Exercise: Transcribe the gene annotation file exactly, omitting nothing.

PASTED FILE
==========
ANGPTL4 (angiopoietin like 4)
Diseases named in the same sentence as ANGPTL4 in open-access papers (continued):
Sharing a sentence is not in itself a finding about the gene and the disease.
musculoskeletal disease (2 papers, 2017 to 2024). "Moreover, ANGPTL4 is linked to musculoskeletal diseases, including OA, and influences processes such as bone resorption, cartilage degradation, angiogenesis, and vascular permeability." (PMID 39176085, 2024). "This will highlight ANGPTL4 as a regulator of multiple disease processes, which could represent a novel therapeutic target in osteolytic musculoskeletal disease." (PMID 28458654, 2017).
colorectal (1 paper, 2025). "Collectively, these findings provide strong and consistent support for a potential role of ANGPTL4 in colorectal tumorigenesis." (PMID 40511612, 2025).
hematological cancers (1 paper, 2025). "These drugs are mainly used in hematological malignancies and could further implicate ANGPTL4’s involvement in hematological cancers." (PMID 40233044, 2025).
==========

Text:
ANGPTL4 (angiopoietin like 4)
Diseases named in the same sentence as ANGPTL4 in open-access papers (continued):
Sharing a sentence is not in itself a finding about the gene and the disease.
musculoskeletal disease (2 papers, 2017 to 2024). "Moreover, ANGPTL4 is linked to musculoskeletal diseases, including OA, and influences processes such as bone resorption, cartilage degradation, angiogenesis, and vascular permeability." (PMID 39176085, 2024). "This will highlight ANGPTL4 as a regulator of multiple disease processes, which could represent a novel therapeutic target in osteolytic musculoskeletal disease." (PMID 28458654, 2017).
colorectal (1 paper, 2025). "Collectively, these findings provide strong and consistent support for a potential role of ANGPTL4 in colorectal tumorigenesis." (PMID 40511612, 2025).
hematological cancers (1 paper, 2025). "These drugs are mainly used in hematological malignancies and could further implicate ANGPTL4’s involvement in hematological cancers." (PMID 40233044, 2025).